Student entrepreneurs coming out of UNC haven’t traditionally lacked in passion, enthusiasm, intelligence and work ethic, but any undergraduate or even graduate student aspiring to be a company founder will likely lack in the entrepreneurial experience necessary to execute.
Inside Ted Zoller’s “Game-Changing” UNC Apprenticeship Program
A new program at UNC is looking to fill this experience gap by matching UNC’s top entrepreneurial talent with experienced advisors, but not in the typical mentor-mentee way.
Named for UNC benefactor, entrepreneur and pharmaceutical pioneer John Adams, the Adams Apprenticeship takes the top 20-30 student-entrepreneurs at UNC every year and matches them with a personal board of advisors—three to five mentors with whom they will develop relationships and seek guidance from for years to come.
Ted Zoller, UNC’s director for the Center for Entrepreneurial Studies, calls the program a “game-changer.”
According to Zoller, the Apprenticeship is part of a long-term strategy to begin supporting the university’s entrepreneurs while they are students and continue doing so when they are making career transitions years later. It’s that long-term approach that makes the Adams Apprenticeship different from anything else in the nation right now.
“What I find with students coming out of university, typically they will make the transition to becoming an entrepreneur five to 10 years after they graduate,” Zoller says. “They need a little bit more experience usually when we’re talking about certain industries. We look at the Adams Apprenticeship as a long-ball type of strategy to help support our students who see themselves as founder over the long haul.”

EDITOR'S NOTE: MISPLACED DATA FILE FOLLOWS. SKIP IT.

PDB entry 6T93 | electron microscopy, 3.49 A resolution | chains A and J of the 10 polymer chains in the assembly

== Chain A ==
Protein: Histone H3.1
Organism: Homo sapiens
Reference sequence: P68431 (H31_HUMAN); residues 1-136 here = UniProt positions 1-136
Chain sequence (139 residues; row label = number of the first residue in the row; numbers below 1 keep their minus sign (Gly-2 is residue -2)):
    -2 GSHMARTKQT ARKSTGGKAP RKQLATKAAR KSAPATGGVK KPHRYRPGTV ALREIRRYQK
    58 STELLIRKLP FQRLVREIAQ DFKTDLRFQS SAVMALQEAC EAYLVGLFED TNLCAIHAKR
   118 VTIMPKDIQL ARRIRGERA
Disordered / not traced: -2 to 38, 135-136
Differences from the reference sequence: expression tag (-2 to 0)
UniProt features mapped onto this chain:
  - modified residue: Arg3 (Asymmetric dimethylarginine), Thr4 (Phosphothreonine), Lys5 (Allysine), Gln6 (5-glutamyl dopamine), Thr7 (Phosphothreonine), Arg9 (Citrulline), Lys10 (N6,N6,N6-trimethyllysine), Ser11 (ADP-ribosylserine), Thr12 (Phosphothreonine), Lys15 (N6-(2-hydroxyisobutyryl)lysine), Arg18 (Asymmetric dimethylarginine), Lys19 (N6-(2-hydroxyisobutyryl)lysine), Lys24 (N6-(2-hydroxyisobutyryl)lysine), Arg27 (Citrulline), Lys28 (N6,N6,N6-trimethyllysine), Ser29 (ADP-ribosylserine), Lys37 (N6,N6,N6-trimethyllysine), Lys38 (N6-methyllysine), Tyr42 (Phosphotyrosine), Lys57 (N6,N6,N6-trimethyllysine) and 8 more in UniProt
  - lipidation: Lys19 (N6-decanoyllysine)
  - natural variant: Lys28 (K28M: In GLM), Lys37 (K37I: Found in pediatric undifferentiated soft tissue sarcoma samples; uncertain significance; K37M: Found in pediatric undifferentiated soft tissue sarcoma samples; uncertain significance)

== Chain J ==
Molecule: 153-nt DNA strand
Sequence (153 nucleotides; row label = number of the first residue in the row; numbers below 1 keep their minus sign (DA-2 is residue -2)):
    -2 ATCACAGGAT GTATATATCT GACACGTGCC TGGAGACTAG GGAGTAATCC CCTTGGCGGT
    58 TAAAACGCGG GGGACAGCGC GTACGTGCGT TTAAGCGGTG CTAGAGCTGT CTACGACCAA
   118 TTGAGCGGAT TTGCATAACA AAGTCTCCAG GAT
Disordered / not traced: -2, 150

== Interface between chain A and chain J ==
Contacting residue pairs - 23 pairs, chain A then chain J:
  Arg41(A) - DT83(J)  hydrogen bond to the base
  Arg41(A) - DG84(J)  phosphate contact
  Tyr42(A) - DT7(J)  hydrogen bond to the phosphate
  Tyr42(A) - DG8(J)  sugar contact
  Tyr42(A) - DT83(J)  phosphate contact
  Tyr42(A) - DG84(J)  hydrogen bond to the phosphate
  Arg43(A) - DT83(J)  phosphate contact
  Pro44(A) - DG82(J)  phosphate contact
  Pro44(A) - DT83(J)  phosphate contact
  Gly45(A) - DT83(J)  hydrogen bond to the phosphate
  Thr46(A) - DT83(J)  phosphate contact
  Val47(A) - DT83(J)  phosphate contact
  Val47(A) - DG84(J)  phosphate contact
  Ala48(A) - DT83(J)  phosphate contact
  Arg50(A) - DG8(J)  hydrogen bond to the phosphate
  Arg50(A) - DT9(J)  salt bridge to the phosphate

The program works like this: Apprentices are selected from a field of applicants and whittled down to the top 20-30 undergraduate and graduate student-entrepreneurs at UNC. These include “founders, funders and high-growth executives”—students that intend to be involved in startups in one of those areas during their careers.
Those students are then encouraged to build out a personal board of advisors using a variety of tools offered through the Adams Apprenticeship. Each student writes an ‘entrepreneurial leadership profile’ in which they evaluate their own strengths and weaknesses. They then work with entrepreneurs-in-residence who provide guidance on how to build a diverse board of advisors based on factors such as region, industry and experience. It is then up to the students to contact and foster lasting relationships with advisors from the program’s roster.
After this feedback, Rousset went to work organizing networking events for the students and advisors. The kickoff event was held in a private home in Chapel Hill in January and had over 80 attendees. An April event in New York City drew 50 attendees and included visits to Counter Culture’s training center (pictured top: Zoller, right, and Counter Culture founder and UNC alum Brett Smith behind the bar) and the offices of TED and CommonBond.